Alex Koronis’ Voyage to Starting | The Process Report

Alex Koronis’ Voyage to Starting

Alternate title: Who is that guy near the top of the organizational strikeout leaderboard?

Selected by the Brewers in the 40th round of the 2006 draft, Alex Koronis elected against signing and honored his commitment to the University of Miami. Koronis would later transfer to the University of Tampa and served as closer prior to the Rays scooping him in the 11th round of the 2009 draft.

Through Koronis’ first two seasons in the minors, the Rays had him work almost exclusively out of the bullpen. He spent what was left of 2009 in Princeton, carving up less mature hitters on his way to 34 strikeouts in 27 2/3 innings. The organization placed him in Bowling Green for the 2010 season and watched as completed 85 innings in 43 games, striking out 100 even while walking 40 and hitting eight batters.

If it wasn’t evident from the workload, Koronis was not used as a typical reliever. Koronis made a number of two-to-three inning appearances, including an eight-game stretch to end the season where he recorded at least six outs per appearance—he even went over four innings in his final game of the season.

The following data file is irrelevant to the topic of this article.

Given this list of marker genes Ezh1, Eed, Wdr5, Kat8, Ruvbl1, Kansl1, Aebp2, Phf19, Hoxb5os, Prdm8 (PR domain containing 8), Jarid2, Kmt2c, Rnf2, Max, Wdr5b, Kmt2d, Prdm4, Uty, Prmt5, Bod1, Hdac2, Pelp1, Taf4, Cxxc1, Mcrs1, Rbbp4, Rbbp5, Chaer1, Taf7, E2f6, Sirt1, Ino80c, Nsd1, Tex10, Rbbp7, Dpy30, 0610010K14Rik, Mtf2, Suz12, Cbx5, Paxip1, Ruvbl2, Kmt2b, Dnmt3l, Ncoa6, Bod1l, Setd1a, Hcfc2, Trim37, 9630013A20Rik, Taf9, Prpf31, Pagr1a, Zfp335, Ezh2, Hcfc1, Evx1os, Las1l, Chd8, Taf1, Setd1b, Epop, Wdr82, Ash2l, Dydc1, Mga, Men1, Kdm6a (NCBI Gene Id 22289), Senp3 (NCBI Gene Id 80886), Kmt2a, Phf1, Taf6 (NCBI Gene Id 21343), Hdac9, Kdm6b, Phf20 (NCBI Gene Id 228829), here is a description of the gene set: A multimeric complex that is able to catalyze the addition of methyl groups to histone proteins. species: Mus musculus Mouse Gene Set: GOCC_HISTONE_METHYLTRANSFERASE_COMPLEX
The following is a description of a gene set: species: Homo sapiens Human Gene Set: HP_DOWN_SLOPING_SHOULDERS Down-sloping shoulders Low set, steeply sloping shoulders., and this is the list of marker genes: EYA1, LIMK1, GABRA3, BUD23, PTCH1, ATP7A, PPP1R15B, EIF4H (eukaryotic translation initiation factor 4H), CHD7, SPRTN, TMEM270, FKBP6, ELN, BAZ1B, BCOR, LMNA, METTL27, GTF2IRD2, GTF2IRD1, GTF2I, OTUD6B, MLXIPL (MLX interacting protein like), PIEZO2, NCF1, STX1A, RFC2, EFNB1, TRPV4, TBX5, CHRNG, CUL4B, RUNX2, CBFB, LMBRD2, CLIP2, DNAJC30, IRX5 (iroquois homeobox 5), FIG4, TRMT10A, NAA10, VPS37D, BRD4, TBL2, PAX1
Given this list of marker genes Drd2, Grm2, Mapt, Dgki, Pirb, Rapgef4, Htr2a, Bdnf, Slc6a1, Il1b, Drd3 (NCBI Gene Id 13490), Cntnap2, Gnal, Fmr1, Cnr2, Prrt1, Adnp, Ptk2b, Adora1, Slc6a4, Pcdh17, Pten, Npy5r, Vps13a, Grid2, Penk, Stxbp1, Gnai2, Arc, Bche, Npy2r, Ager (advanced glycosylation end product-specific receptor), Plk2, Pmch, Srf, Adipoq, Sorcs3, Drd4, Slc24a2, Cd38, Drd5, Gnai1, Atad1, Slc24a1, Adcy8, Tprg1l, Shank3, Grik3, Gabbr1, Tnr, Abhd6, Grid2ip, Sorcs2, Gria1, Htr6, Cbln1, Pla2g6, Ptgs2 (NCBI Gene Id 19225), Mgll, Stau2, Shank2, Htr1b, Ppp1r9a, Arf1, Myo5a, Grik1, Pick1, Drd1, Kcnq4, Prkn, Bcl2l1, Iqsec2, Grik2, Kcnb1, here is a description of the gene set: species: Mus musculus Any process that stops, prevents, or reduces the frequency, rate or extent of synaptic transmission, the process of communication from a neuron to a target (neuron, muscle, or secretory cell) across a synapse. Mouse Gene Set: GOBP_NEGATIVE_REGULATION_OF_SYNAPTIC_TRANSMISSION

Perhaps, then, it shouldn’t come as a surprise that the Rays are trying him out in Charlotte’s rotation. Koronis officially made a start last May, but it doesn’t seem as if it had much bearing on the Rays decision, as it looks like a relief appearance to start a game. So far, Koronis has taken well to the rotation, as he has thrown 11 innings, struck out 15, walked one batter unintentionally (and another intentionally), and allowed six hits.

Listed at 6-foot-2 and weighing under 200 pounds, Koronis doesn’t have the typical starting pitching frame, but scouting reports have suggested he is athletic and can throw in the 90s. Perfect Game’s report from back in Koronis’ high school days make note of two breaking pitches—a low-70s curve and an upper-70s slider—but that information is severely dated and almost certainly out of touch with today’s reality.

Regardless, the Rays obviously had something in mind when they shifted Koronis to the rotation—even if only to fill a void—so to see him succeed in the early stages is encouraging, if not a sign of future success.



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